I post another set of ruin photos and once again attendant upon this act are the feelings and the questions of what is it inside me that make such photos appealing. Are the images cautionary? Or are they mirrors–a feeling of diminished glory in own life which is reflected so well here in this crumbling church. Whatever the case may be in my own reflections on these images, I should note that a church is fundamentally more than the building in which it is housed. Perhaps the building which a church indwells says something about that church or about its past or the things it values or how it views God, and yet a church is not its building. A church may wither first and then its building after it or a church may go on strong and its building be left behind like the molted shell of an insect. That is the case with this church, as I have it on good authority that this church continues to thrive in its school building next door. But, oh, what a glorious shell it left behind, now being taken apart brick by brick to be used elsewhere, perhaps in many new buildings. Now there is a metaphor that might be worth exploring! The title of this post comes from this lovely song by Rich Mullins with which I resonate a great deal.
Some of my best received images are artful depictions of ruins. One such piece hangs above my mantelpiece and fairly often elicits praise. The pictures below, from an afternoon last week, fall into the same category.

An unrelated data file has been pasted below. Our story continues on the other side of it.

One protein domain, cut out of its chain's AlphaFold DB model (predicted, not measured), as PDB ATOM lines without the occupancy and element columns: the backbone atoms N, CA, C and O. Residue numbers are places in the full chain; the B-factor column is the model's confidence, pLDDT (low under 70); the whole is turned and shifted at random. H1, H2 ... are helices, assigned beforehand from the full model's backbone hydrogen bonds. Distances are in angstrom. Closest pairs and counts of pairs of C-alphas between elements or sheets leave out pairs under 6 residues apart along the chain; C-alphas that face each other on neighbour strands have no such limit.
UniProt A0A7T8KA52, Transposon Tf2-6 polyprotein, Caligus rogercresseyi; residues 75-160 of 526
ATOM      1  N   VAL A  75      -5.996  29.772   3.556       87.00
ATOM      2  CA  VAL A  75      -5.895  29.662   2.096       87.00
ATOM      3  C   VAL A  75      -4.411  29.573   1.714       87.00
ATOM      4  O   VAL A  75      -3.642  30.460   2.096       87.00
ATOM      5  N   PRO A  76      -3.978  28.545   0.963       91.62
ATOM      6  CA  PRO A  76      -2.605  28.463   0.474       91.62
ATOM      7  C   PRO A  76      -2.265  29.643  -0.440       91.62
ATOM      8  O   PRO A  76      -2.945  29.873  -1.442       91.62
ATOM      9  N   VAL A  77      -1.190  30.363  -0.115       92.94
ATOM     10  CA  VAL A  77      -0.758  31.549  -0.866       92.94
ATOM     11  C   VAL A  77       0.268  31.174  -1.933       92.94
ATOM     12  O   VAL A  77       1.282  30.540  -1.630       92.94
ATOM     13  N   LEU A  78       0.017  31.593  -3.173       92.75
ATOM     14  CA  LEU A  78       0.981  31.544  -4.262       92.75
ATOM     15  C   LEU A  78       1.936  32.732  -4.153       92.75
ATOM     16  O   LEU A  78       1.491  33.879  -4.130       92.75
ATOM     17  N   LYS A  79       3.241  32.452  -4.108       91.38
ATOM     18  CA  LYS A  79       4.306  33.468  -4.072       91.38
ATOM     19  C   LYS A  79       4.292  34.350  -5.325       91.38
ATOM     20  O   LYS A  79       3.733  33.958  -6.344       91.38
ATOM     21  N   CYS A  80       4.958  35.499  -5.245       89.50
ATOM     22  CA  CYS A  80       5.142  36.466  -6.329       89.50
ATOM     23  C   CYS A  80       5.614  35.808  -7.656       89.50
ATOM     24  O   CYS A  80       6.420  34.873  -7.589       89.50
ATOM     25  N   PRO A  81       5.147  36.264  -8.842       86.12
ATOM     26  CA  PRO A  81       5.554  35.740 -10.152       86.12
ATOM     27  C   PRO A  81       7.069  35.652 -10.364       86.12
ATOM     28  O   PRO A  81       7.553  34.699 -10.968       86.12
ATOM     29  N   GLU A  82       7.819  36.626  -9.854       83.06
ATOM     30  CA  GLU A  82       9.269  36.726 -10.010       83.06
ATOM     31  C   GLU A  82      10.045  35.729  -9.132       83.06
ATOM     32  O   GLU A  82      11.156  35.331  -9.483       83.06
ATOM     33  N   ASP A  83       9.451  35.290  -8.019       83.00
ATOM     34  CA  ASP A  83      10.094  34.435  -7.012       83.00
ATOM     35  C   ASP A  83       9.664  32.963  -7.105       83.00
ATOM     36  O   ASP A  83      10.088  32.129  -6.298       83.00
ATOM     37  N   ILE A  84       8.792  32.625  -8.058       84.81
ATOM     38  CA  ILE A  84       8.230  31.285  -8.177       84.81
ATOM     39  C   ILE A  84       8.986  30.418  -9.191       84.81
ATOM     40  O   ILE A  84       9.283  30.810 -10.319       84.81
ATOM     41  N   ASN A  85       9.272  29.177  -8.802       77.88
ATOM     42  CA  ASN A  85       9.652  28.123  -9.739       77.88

And, yet, while I am quite obviously drawn to this subject matter, I am also quite ambivalent about taking such pictures. What is it about depicting and viewing such brokenness that draws us? For me, it is principally because of how ruins work as a metaphor of neglect and its consequences. I relate it to the concept of dissipation, of letting oneself go, for whatever reason. In many ways I can relate it to tendencies I find within my own soul, and that is cautionary, instructive. I also like the juxtapositions that one can sometimes create in such settings, like pairing a dilapidated house with a church, though it also may be in some state of decline, or with a still living tree.
In some ways with such maneuvers I am taking the particular and abstracting it or generalizing it. And perhaps therein lies the problem. In doing this am I ignoring the particularity of a neighborhood? By drawing attention to its brokenness do I run the risk of diminishing its dignity or the dignity of the people who live in it? More pointedly, do folks who live amongst these conditions, or other analogous ones, find the same “beauty” and meaning in such scenes? I suspect that they do not. I do not know that I have any answers, but these are the questions that I carry with me as I, from time to time, reflectively allow myself such photo shoots.
In a bit of a corollary, what is it with the “pornification” of our vocabulary? In this post, I have used other words to describe what is sometimes referred to as “ruin porn,” with “poverty porn” being a closely related term. On Instragram folk use hashtags such as #foodporn and #sunsetporn. Of course I get it. Folks are analogizing a way of seeing and correlating it with how actual pornography is viewed: with obsession, with addiction, with even a sort of hunger. And yet this semantic trick is a bit of a trouble to me, one who struggles to avoid the moral harm caused by the real thing. And even the mere existence of all these new obsessions, fetishes, peccadillos, too, is perhaps a bit of a trouble in and of itself. The great writer C.S. Lewis, seemed to inadvertently presage some of these things when addressing a Christian view of sexual morality.